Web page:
COMPARATIVE STUDY
JOURNAL ARTICLE

Distinct expression pattern of insulin-like growth factor family in rodent taste buds

Yuko Suzuki, Masako Takeda, Yasunori Sakakura, Noriyo Suzuki
Journal of Comparative Neurology 2005 January 31, 482 (1): 74-84
15612015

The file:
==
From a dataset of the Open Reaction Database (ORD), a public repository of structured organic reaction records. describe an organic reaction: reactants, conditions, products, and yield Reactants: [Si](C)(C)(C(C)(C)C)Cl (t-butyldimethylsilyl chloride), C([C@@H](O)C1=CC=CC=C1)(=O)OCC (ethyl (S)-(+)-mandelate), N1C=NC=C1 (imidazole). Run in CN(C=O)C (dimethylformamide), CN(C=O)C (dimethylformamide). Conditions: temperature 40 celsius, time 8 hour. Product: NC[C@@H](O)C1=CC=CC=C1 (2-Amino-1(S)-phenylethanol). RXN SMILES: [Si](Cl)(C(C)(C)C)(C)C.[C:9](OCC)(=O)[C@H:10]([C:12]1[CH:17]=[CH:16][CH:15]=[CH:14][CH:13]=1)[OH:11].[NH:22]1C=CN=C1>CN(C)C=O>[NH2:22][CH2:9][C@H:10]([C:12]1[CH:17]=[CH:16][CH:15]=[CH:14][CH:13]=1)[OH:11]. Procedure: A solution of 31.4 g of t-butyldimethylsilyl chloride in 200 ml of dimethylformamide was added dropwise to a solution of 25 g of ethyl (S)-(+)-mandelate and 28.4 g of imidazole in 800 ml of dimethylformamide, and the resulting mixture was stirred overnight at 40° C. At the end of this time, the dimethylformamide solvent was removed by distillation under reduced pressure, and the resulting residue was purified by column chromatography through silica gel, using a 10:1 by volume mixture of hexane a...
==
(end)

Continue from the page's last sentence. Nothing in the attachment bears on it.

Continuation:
The insulin-like growth factor (IGF) system is an important regulator of growth and differentiation in a variety of tissues. In the present study, the expression of IGF family members in the taste buds of mice and rats was examined. By reverse transcriptase polymerase chain reaction (RT-PCR) analysis, mRNA of IGF-I and -II, IGF-I receptor (IGF-IR), insulin receptor (insulin R), and IGF-binding protein (IGFBP)-2, -3, -4, -5, and -6 was detected in the taste bud-containing epithelium of the circumvallate papillae of mice. As suggested by the study using degenerate PCR (McLaughlin [2000] J. Neurosci. 20:5679-5688), IGF-IR was expressed in most of the taste bud cells of adult mice, as found by immunohistochemistry, and in those of postnatal day (P) 6 mice by in situ hybridization. Insulin R, which has strong homology to IGF-IR, was also detected in most of the taste bud cells of mice by immunohistochemistry and in situ hybridization. IGF-I immunoreactivity was detected in a few taste bud cells and in the epithelium surrounding taste buds. Northern blot analysis revealed that the amount of IGF-I mRNA in taste bud-containing epithelium was very low compared with that in liver. IGF-II immunoreactivity was weakly detected in mouse taste buds and the surrounding epithelium. In the rat tissue, a subset of the taste bud cells was positive for IGF-II. Among the six IGFBPs, IGFBP-2, -5, and -6 were detected in the mouse taste buds: IGFBP-2 and -5 immunoreactivity was seen in the majority of the taste bud cells, whereas IGFBP-6 immunoreactivity was found in the nerve fibers innervating the taste buds. In situ hybridization study also revealed that IGFBP-2 and -5 mRNA was synthesized in the taste buds of P6 mice and that the expression of these mRNAs overlapped in von Ebner's glands. These data reveal that IGF-I and -II might be produced in taste bud cells and (or) surrounding lingual epithelium and act through IGF-IR and insulin R locally in a paracrine and autocrine manner. The activity of these IGFs may be modulated through their interaction with IGFBP-2, -5, and 6.

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